6. Gamey Taste from Bad Meat

The thing people fear the most is the gamey taste of spoiled meat.

Although many people unfamiliar with game animal meat would claim there is something wrong with the meat, even if it’s perfectly good, there is a chance that the meat tastes strong and intense because it’s gone bad.

The first tell of spoiled meat is the smell – sour and bitter. It’s nothing like the fresh and earthy smell you get from a good cut of venison. You can recognize it straight away. The most common visual effect of spoiled meat is a green tinge.

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Sp spoiled meat will taste awful, and the gamey taste may as well turn into a horrid rotten one.

Another thing is the hormones. Although some people may get lucky and get a mature buck or boar without the strong taste, most aren’t as lucky, and the testosterone-filled meat would have a much more potent taste.

It’s still edible, but mostly to those used to wild food.

Related >> Veal vs venison

Can You Get Rid of Gamey Taste?

There are a few tricks that can help you get rid of the gamey taste from your meat to a certain degree.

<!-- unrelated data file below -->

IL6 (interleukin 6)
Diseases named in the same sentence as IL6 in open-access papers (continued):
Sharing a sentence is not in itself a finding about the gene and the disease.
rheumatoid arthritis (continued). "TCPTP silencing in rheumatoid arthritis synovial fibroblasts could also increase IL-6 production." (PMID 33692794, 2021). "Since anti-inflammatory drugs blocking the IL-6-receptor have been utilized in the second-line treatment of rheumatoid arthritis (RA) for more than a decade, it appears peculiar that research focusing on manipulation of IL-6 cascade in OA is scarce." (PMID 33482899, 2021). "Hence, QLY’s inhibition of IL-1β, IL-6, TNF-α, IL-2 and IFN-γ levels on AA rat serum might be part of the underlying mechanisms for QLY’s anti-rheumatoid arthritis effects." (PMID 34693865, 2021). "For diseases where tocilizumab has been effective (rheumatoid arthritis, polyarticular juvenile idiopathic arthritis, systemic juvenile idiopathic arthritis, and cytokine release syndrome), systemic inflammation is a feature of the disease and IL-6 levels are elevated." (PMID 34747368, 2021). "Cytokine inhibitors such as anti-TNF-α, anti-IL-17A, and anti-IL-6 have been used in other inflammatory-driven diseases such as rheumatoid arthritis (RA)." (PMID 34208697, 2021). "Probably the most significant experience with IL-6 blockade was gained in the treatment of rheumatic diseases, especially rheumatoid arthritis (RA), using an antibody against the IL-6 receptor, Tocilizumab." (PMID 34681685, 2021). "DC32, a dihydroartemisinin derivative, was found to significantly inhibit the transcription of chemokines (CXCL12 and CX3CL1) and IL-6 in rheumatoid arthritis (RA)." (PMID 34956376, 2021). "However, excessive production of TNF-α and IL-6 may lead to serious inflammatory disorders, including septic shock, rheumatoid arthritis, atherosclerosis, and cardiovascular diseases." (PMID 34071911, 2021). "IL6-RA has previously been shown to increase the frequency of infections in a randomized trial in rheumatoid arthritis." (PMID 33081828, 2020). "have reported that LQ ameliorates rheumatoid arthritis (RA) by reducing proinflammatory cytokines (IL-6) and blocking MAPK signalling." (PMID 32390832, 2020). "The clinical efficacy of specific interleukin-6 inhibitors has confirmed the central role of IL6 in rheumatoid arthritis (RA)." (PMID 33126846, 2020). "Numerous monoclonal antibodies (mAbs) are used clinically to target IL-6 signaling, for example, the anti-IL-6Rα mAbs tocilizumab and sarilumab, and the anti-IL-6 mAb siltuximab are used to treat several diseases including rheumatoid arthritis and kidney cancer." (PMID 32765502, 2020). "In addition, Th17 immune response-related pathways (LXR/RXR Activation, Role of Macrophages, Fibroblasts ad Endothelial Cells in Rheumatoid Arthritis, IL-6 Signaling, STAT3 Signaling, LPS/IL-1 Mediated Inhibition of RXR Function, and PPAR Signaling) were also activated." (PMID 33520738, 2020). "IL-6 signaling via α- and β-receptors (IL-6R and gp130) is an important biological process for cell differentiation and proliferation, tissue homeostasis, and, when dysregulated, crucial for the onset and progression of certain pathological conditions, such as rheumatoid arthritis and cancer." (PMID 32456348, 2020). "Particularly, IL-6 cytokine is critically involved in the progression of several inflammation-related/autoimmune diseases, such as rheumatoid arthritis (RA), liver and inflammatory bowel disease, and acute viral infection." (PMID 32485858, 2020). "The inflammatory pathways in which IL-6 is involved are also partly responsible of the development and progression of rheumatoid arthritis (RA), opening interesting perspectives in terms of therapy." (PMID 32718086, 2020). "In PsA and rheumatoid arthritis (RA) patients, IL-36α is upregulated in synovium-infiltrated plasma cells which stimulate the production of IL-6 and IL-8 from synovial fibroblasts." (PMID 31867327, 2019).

Milk

The most commonly known is to soak the meat in milk[4]. The mild pH of milk and its gentle lactic acid neutralizes the gamey taste. It’s not only an old trick. It’s a real one.

The protein in milk is fat-soluble (lipophilic) and works great at getting rid of most of the strong flavors from the meat.

However, this method doesn’t work on all types of meat (wouldn’t try it on a duck).

Brine

Gamey Taste Meaning

Salt can tenderize your meat and make the juices move, making the meat absorb a lot of water, ultimately changing the structure and, with it, the taste.

There are two types of brine – wet and dry. Each can be good for different types of meat. I.e., dry brine goes better with birds, and wet brine with larger animals.